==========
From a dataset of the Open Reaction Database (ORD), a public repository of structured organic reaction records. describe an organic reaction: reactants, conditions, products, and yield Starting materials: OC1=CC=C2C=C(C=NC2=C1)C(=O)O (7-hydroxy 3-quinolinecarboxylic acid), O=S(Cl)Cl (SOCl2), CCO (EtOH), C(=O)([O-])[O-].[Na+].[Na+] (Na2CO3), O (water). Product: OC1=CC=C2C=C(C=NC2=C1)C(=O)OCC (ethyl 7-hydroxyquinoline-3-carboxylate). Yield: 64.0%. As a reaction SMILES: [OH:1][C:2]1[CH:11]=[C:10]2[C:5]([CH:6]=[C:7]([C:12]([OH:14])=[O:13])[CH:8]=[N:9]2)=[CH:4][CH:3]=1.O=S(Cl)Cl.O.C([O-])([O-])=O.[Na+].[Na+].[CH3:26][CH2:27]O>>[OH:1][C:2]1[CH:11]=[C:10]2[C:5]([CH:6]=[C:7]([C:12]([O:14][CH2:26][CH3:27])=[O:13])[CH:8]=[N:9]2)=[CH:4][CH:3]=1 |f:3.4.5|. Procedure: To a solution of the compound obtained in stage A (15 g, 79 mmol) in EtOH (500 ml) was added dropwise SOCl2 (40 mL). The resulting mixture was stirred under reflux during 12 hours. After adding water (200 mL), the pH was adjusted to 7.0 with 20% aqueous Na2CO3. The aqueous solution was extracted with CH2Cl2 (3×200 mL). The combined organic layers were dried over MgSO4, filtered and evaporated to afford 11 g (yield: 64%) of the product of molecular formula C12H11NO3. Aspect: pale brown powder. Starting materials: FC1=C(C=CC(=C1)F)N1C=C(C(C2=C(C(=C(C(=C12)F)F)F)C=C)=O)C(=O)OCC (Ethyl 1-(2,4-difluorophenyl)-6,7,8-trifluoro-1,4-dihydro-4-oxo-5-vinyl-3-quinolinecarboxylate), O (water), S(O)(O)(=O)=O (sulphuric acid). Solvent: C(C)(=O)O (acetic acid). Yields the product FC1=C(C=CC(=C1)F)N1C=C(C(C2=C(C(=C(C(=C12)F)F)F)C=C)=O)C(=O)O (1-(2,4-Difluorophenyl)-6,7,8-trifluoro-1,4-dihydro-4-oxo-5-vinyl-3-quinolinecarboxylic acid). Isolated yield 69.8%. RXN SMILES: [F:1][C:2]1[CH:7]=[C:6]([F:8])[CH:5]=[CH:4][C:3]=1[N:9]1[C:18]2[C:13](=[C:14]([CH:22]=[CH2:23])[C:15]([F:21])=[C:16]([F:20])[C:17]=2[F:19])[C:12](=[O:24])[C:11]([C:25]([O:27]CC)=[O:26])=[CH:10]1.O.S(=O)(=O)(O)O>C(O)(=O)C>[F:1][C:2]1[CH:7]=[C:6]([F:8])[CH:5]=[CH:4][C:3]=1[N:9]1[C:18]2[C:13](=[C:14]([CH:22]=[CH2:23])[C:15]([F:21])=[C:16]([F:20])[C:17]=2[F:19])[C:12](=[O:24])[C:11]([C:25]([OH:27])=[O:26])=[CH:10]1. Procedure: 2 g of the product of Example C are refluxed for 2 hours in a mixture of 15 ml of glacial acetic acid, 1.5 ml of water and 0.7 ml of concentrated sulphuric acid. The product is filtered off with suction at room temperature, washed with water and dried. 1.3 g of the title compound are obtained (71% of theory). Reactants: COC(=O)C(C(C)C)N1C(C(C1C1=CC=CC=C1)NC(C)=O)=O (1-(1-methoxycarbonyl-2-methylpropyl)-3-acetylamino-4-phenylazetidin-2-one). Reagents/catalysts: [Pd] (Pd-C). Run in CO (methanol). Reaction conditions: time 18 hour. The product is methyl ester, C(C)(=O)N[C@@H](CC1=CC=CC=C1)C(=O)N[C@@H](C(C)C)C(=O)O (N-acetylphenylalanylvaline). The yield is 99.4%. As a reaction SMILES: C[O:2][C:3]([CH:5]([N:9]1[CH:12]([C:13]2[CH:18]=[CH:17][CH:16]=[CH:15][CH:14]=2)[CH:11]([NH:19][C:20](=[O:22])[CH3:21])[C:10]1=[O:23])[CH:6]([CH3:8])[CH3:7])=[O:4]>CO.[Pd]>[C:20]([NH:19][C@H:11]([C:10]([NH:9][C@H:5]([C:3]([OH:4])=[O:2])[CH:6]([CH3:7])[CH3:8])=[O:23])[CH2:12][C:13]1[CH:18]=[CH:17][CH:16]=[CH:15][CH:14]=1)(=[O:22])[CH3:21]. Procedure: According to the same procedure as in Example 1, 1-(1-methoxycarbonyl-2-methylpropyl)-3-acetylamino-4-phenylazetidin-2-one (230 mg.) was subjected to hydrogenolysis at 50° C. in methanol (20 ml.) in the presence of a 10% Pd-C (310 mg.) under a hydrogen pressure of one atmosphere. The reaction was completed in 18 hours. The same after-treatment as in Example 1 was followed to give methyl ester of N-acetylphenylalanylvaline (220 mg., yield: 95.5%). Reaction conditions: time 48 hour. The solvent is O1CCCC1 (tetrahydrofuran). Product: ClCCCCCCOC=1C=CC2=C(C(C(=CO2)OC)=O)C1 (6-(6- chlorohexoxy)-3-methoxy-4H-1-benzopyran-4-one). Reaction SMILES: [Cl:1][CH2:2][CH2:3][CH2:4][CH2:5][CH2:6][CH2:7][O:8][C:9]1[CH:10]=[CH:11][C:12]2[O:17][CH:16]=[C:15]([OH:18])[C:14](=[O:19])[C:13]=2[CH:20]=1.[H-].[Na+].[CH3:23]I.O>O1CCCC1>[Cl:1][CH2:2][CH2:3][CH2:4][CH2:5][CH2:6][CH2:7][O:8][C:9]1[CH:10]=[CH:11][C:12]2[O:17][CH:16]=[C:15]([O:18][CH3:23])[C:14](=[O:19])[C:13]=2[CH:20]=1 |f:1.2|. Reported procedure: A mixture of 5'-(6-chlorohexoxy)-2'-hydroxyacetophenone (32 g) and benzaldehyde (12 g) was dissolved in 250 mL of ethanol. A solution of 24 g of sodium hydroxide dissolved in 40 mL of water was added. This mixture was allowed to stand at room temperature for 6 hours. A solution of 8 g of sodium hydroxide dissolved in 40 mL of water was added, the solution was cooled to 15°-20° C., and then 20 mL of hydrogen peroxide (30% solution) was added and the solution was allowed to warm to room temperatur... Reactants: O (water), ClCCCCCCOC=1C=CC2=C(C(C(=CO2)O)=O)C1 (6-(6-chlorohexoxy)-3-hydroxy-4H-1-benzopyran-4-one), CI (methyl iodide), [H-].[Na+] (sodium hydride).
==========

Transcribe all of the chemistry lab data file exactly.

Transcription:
From a dataset of the Open Reaction Database (ORD), a public repository of structured organic reaction records. describe an organic reaction: reactants, conditions, products, and yield Starting materials: OC1=CC=C2C=C(C=NC2=C1)C(=O)O (7-hydroxy 3-quinolinecarboxylic acid), O=S(Cl)Cl (SOCl2), CCO (EtOH), C(=O)([O-])[O-].[Na+].[Na+] (Na2CO3), O (water). Product: OC1=CC=C2C=C(C=NC2=C1)C(=O)OCC (ethyl 7-hydroxyquinoline-3-carboxylate). Yield: 64.0%. As a reaction SMILES: [OH:1][C:2]1[CH:11]=[C:10]2[C:5]([CH:6]=[C:7]([C:12]([OH:14])=[O:13])[CH:8]=[N:9]2)=[CH:4][CH:3]=1.O=S(Cl)Cl.O.C([O-])([O-])=O.[Na+].[Na+].[CH3:26][CH2:27]O>>[OH:1][C:2]1[CH:11]=[C:10]2[C:5]([CH:6]=[C:7]([C:12]([O:14][CH2:26][CH3:27])=[O:13])[CH:8]=[N:9]2)=[CH:4][CH:3]=1 |f:3.4.5|. Procedure: To a solution of the compound obtained in stage A (15 g, 79 mmol) in EtOH (500 ml) was added dropwise SOCl2 (40 mL). The resulting mixture was stirred under reflux during 12 hours. After adding water (200 mL), the pH was adjusted to 7.0 with 20% aqueous Na2CO3. The aqueous solution was extracted with CH2Cl2 (3×200 mL). The combined organic layers were dried over MgSO4, filtered and evaporated to afford 11 g (yield: 64%) of the product of molecular formula C12H11NO3. Aspect: pale brown powder. Starting materials: FC1=C(C=CC(=C1)F)N1C=C(C(C2=C(C(=C(C(=C12)F)F)F)C=C)=O)C(=O)OCC (Ethyl 1-(2,4-difluorophenyl)-6,7,8-trifluoro-1,4-dihydro-4-oxo-5-vinyl-3-quinolinecarboxylate), O (water), S(O)(O)(=O)=O (sulphuric acid). Solvent: C(C)(=O)O (acetic acid). Yields the product FC1=C(C=CC(=C1)F)N1C=C(C(C2=C(C(=C(C(=C12)F)F)F)C=C)=O)C(=O)O (1-(2,4-Difluorophenyl)-6,7,8-trifluoro-1,4-dihydro-4-oxo-5-vinyl-3-quinolinecarboxylic acid). Isolated yield 69.8%. RXN SMILES: [F:1][C:2]1[CH:7]=[C:6]([F:8])[CH:5]=[CH:4][C:3]=1[N:9]1[C:18]2[C:13](=[C:14]([CH:22]=[CH2:23])[C:15]([F:21])=[C:16]([F:20])[C:17]=2[F:19])[C:12](=[O:24])[C:11]([C:25]([O:27]CC)=[O:26])=[CH:10]1.O.S(=O)(=O)(O)O>C(O)(=O)C>[F:1][C:2]1[CH:7]=[C:6]([F:8])[CH:5]=[CH:4][C:3]=1[N:9]1[C:18]2[C:13](=[C:14]([CH:22]=[CH2:23])[C:15]([F:21])=[C:16]([F:20])[C:17]=2[F:19])[C:12](=[O:24])[C:11]([C:25]([OH:27])=[O:26])=[CH:10]1. Procedure: 2 g of the product of Example C are refluxed for 2 hours in a mixture of 15 ml of glacial acetic acid, 1.5 ml of water and 0.7 ml of concentrated sulphuric acid. The product is filtered off with suction at room temperature, washed with water and dried. 1.3 g of the title compound are obtained (71% of theory). Reactants: COC(=O)C(C(C)C)N1C(C(C1C1=CC=CC=C1)NC(C)=O)=O (1-(1-methoxycarbonyl-2-methylpropyl)-3-acetylamino-4-phenylazetidin-2-one). Reagents/catalysts: [Pd] (Pd-C). Run in CO (methanol). Reaction conditions: time 18 hour. The product is methyl ester, C(C)(=O)N[C@@H](CC1=CC=CC=C1)C(=O)N[C@@H](C(C)C)C(=O)O (N-acetylphenylalanylvaline). The yield is 99.4%. As a reaction SMILES: C[O:2][C:3]([CH:5]([N:9]1[CH:12]([C:13]2[CH:18]=[CH:17][CH:16]=[CH:15][CH:14]=2)[CH:11]([NH:19][C:20](=[O:22])[CH3:21])[C:10]1=[O:23])[CH:6]([CH3:8])[CH3:7])=[O:4]>CO.[Pd]>[C:20]([NH:19][C@H:11]([C:10]([NH:9][C@H:5]([C:3]([OH:4])=[O:2])[CH:6]([CH3:7])[CH3:8])=[O:23])[CH2:12][C:13]1[CH:18]=[CH:17][CH:16]=[CH:15][CH:14]=1)(=[O:22])[CH3:21]. Procedure: According to the same procedure as in Example 1, 1-(1-methoxycarbonyl-2-methylpropyl)-3-acetylamino-4-phenylazetidin-2-one (230 mg.) was subjected to hydrogenolysis at 50° C. in methanol (20 ml.) in the presence of a 10% Pd-C (310 mg.) under a hydrogen pressure of one atmosphere. The reaction was completed in 18 hours. The same after-treatment as in Example 1 was followed to give methyl ester of N-acetylphenylalanylvaline (220 mg., yield: 95.5%). Reaction conditions: time 48 hour. The solvent is O1CCCC1 (tetrahydrofuran). Product: ClCCCCCCOC=1C=CC2=C(C(C(=CO2)OC)=O)C1 (6-(6- chlorohexoxy)-3-methoxy-4H-1-benzopyran-4-one). Reaction SMILES: [Cl:1][CH2:2][CH2:3][CH2:4][CH2:5][CH2:6][CH2:7][O:8][C:9]1[CH:10]=[CH:11][C:12]2[O:17][CH:16]=[C:15]([OH:18])[C:14](=[O:19])[C:13]=2[CH:20]=1.[H-].[Na+].[CH3:23]I.O>O1CCCC1>[Cl:1][CH2:2][CH2:3][CH2:4][CH2:5][CH2:6][CH2:7][O:8][C:9]1[CH:10]=[CH:11][C:12]2[O:17][CH:16]=[C:15]([O:18][CH3:23])[C:14](=[O:19])[C:13]=2[CH:20]=1 |f:1.2|. Reported procedure: A mixture of 5'-(6-chlorohexoxy)-2'-hydroxyacetophenone (32 g) and benzaldehyde (12 g) was dissolved in 250 mL of ethanol. A solution of 24 g of sodium hydroxide dissolved in 40 mL of water was added. This mixture was allowed to stand at room temperature for 6 hours. A solution of 8 g of sodium hydroxide dissolved in 40 mL of water was added, the solution was cooled to 15°-20° C., and then 20 mL of hydrogen peroxide (30% solution) was added and the solution was allowed to warm to room temperatur... Reactants: O (water), ClCCCCCCOC=1C=CC2=C(C(C(=CO2)O)=O)C1 (6-(6-chlorohexoxy)-3-hydroxy-4H-1-benzopyran-4-one), CI (methyl iodide), [H-].[Na+] (sodium hydride).